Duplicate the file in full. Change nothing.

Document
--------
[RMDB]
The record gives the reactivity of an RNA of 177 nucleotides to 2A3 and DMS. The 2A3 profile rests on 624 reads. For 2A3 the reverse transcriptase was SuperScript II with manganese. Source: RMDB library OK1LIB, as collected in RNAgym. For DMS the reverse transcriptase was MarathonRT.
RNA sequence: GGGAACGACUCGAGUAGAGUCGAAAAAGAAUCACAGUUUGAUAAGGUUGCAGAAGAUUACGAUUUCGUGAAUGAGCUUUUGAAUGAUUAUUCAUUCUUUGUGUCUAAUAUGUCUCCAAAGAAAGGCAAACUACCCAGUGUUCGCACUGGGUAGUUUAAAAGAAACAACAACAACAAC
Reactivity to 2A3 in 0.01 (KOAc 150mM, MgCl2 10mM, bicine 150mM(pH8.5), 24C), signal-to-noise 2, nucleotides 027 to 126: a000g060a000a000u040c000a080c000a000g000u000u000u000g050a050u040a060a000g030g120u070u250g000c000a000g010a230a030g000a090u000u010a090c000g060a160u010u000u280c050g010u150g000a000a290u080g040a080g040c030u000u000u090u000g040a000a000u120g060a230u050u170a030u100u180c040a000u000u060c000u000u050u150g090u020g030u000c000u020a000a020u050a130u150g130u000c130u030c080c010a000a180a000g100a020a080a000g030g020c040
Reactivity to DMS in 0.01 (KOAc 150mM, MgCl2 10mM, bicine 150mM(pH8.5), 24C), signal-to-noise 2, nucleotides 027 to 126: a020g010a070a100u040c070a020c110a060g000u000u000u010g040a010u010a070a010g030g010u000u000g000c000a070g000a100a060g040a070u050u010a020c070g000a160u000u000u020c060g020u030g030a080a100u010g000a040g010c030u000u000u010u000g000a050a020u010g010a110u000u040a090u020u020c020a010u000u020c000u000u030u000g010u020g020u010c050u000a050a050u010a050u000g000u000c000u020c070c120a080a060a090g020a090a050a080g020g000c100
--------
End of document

[RMDB]
The record gives the reactivity of an RNA of 177 nucleotides to 2A3 and DMS. The 2A3 profile rests on 624 reads. For 2A3 the reverse transcriptase was SuperScript II with manganese. Source: RMDB library OK1LIB, as collected in RNAgym. For DMS the reverse transcriptase was MarathonRT.
RNA sequence: GGGAACGACUCGAGUAGAGUCGAAAAAGAAUCACAGUUUGAUAAGGUUGCAGAAGAUUACGAUUUCGUGAAUGAGCUUUUGAAUGAUUAUUCAUUCUUUGUGUCUAAUAUGUCUCCAAAGAAAGGCAAACUACCCAGUGUUCGCACUGGGUAGUUUAAAAGAAACAACAACAACAAC
Reactivity to 2A3 in 0.01 (KOAc 150mM, MgCl2 10mM, bicine 150mM(pH8.5), 24C), signal-to-noise 2, nucleotides 027 to 126: a000g060a000a000u040c000a080c000a000g000u000u000u000g050a050u040a060a000g030g120u070u250g000c000a000g010a230a030g000a090u000u010a090c000g060a160u010u000u280c050g010u150g000a000a290u080g040a080g040c030u000u000u090u000g040a000a000u120g060a230u050u170a030u100u180c040a000u000u060c000u000u050u150g090u020g030u000c000u020a000a020u050a130u150g130u000c130u030c080c010a000a180a000g100a020a080a000g030g020c040
Reactivity to DMS in 0.01 (KOAc 150mM, MgCl2 10mM, bicine 150mM(pH8.5), 24C), signal-to-noise 2, nucleotides 027 to 126: a020g010a070a100u040c070a020c110a060g000u000u000u010g040a010u010a070a010g030g010u000u000g000c000a070g000a100a060g040a070u050u010a020c070g000a160u000u000u020c060g020u030g030a080a100u010g000a040g010c030u000u000u010u000g000a050a020u010g010a110u000u040a090u020u020c020a010u000u020c000u000u030u000g010u020g020u010c050u000a050a050u010a050u000g000u000c000u020c070c120a080a060a090g020a090a050a080g020g000c100